October 25, 2016
Altered, ailing river at center of ecology, economy
Water flowed slowly from Lake Hicpochee to the Gulf of Mexico for thousands of years, meandering through winding oxbows and a vast, natural filtration system.
The trees, aquatic vegetation, massive oyster bars and seagrass beds cleansed the water of any impurities, and water along the beaches was clear as gin.
Rae Ann Wessel, with the Sanibel-Captiva Conservation Foundation, wrote this about the river:
"Water would settle first in Lake Hicpochee, then Lettuce Lake and Bonnet Lake, until it reached, Lake Flirt above the Caloosahatchee valley. At the western end of Lake Flirt a rock formation created a quarter mile of rapids which fed the Caloosahatchee. Below the falls, the Caloosahatchee was a crooked, winding river that slowed the flow and provided natural filtration as the water moved slowly downriver."
Yes, the Caloosahatchee had rapids and waterfalls, but all that splendor began to fade after developers cut a canal through Hicpochee in order to drain Lake Okeechobee and the historic Everglades to make way for farming and development.
Today the river functions mostly as a canal, a way to get water and excess nutrients off the upstream landscape as quick as possible. It works, too well at times. Now, the focus is on undoing damages inflicted over the past century Ė reversing the past water management strategy in favor of cleaner water.
But it will take plenty of planning, money and political will to get that done. And that means it's not likely the Caloosahatchee will be unhooked from Lake O anytime soon. That's bad news for those living and playing downriver.
"The Caloosahatchee has two issues: we have too much water and too little water," said James Evans, Sanibel's natural resources director. "When weíre receiving too much we can see impacts to the sea grass beds as well as the oysters and our local economy when it comes to the quality and color of water along our beaches."
More than 11 million pounds of nitrogen comes down the river each year, and blue-green algal blooms are a regular occurrence.
The vast majority of nutrients come from outside of Lee County.
"A lot of the loading is from the east of us," said Roland Ottolini, Lee County's natural resources director. "(Florida Department of Environmental Protection data) shows about 85 percent is coming from east of the (W.P.) Franklin Lock (and Dam), but 15 percent is coming from here so we have our fair share of work to do."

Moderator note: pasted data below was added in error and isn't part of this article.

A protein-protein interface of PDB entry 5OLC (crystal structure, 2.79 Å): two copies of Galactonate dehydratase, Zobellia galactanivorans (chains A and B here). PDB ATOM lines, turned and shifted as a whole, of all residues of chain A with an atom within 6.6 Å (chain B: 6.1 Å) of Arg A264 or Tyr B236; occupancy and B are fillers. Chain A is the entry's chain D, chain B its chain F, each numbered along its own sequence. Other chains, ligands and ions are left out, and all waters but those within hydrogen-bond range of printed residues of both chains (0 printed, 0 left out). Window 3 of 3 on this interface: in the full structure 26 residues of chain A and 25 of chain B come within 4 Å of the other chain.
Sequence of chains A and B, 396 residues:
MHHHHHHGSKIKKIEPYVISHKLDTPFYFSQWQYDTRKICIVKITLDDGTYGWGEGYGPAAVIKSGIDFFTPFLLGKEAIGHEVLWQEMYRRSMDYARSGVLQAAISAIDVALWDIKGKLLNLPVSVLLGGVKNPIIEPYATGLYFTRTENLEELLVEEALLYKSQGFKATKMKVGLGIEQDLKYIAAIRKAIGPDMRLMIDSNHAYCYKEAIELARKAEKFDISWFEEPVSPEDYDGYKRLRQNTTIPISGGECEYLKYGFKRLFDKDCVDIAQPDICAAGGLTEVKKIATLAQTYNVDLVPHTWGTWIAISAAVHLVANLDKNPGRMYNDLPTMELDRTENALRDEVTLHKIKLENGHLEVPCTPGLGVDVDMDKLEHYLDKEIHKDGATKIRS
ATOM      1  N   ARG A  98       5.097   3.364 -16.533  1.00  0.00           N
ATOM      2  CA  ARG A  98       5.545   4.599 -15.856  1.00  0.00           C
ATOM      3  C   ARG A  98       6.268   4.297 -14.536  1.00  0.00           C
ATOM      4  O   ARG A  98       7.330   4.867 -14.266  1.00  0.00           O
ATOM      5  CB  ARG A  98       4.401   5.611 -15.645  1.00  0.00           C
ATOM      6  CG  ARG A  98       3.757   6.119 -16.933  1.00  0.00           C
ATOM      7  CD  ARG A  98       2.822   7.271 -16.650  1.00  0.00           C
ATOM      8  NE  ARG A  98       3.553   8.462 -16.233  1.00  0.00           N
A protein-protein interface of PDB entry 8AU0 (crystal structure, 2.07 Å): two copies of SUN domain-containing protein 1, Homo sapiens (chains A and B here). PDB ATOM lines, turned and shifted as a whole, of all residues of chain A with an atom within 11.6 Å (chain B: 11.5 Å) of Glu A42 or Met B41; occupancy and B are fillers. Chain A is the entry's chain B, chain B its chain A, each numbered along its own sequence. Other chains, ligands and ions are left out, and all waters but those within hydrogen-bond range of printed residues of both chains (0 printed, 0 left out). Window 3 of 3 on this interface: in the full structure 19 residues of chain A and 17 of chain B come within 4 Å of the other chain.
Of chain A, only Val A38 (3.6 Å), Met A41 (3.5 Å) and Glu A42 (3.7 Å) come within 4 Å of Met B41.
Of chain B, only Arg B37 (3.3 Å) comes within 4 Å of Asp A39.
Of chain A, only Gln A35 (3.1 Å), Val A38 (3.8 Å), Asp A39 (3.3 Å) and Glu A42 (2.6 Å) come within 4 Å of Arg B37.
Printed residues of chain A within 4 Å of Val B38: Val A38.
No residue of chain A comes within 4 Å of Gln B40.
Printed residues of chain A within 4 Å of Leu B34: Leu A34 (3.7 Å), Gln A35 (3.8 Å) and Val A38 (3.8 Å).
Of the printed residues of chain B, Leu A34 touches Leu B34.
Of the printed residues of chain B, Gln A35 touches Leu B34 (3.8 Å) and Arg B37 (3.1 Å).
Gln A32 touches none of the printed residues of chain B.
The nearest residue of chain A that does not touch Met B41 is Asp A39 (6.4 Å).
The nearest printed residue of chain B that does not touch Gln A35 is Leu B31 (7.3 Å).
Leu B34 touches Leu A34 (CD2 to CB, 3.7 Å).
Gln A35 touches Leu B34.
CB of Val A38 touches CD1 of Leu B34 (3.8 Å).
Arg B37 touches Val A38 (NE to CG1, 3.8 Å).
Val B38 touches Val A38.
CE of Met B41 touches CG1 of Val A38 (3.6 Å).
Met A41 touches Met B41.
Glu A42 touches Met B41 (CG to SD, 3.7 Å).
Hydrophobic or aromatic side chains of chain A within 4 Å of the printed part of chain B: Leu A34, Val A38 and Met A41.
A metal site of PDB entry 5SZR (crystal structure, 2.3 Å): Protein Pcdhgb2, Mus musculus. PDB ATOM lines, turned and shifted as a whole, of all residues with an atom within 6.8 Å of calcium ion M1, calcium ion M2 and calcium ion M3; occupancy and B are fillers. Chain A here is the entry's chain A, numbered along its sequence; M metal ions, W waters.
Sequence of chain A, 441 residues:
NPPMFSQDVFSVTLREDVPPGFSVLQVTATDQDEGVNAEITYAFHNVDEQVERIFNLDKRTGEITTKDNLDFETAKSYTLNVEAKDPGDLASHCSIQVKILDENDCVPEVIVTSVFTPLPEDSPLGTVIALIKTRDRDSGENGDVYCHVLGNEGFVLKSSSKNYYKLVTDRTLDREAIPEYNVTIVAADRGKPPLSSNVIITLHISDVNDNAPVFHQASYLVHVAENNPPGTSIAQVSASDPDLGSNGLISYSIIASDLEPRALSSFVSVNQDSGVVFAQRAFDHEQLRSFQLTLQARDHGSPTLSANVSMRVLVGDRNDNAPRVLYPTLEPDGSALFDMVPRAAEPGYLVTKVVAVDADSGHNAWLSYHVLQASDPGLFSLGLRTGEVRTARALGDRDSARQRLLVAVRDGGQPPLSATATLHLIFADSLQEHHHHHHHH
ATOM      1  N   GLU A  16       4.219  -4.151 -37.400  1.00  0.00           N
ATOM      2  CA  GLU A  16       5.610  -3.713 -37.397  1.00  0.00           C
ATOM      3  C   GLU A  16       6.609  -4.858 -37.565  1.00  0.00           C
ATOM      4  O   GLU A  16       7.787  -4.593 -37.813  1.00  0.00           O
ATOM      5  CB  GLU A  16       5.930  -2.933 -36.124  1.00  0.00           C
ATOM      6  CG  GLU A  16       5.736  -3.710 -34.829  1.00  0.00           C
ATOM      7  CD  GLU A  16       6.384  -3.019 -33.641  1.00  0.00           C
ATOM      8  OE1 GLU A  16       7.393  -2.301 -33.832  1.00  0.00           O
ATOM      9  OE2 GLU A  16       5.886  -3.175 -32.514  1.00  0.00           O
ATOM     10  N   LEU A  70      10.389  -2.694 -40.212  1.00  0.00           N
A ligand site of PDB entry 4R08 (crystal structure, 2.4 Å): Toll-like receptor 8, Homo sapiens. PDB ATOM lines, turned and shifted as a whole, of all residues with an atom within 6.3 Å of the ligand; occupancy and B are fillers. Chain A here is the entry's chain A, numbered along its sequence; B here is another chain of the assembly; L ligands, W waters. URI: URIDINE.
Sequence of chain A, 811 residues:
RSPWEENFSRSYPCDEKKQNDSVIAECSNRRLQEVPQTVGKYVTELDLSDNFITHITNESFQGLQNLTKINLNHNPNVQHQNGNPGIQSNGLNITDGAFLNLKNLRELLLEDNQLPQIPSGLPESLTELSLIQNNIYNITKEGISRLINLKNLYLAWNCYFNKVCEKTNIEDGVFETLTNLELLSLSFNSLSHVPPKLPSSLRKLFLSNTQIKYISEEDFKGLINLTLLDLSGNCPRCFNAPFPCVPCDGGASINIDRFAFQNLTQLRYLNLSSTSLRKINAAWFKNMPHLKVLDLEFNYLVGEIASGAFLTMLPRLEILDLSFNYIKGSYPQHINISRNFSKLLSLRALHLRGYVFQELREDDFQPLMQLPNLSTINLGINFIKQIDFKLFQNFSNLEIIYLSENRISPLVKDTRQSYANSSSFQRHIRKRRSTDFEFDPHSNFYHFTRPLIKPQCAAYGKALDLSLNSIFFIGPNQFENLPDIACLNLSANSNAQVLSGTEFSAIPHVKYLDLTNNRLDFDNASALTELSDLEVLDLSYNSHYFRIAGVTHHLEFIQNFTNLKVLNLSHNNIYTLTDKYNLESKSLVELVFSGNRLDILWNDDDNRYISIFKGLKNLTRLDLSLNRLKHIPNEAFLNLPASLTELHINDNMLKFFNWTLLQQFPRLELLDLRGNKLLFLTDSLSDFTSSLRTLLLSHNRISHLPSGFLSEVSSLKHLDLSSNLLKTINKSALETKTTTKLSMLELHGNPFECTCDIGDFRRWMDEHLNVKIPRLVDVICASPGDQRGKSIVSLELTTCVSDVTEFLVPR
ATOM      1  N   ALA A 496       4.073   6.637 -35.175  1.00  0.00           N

So while half or more of the water coming to the estuary may very well be local rainfall, the nutrients are largely coming from the upper reaches of the river, Lake Okeechobee and beyond.
Storing water that drains west of Lake Okeechobee but east of the Caloosahatchee Estuary, which is mostly Hendry County, is part of the Everglades restoration.
The C43 reservoir, also called the Caloosahatchee reservoir, will cost about $600 million and will hold 170,000 acre-feet, or about 55 billion gallons, of water. It's the largest Everglades project for Lee and Hendry.
"A good portion of the water we receive does come from the Caloosahatchee watershed, on average about 50 percent," said Evans, the Sanibel official. "So we need to complete the C43 reservoir but we also need to look at additional storage in the area between the Moore Haven lock and between the Ortona Lock"
The costs don't stop after building reservoirs and water quality projects. Lee County spends $300 million a year on filter marshes alone.
These marshes are re-creations of wetland systems that are designed to address the issues found in the downstream waterbodies. Designing, building and maintaining these man-made wetlands is costly as well.
Nitrogen is problematic in the Caloosahatchee River, but it's not a scenario in which the county can throw technology or money at the problem and watch it go away.
"Thereís not a lot of science thatís put in nitrogen removal in overall larger projects of treating stormwater," Ottolini said "Nitrogen is not as easy to remove (as some other nutrients), and itís a function of being able to retain the water, allow those nutrients to be uptaken by the plants we install and maintaining that system."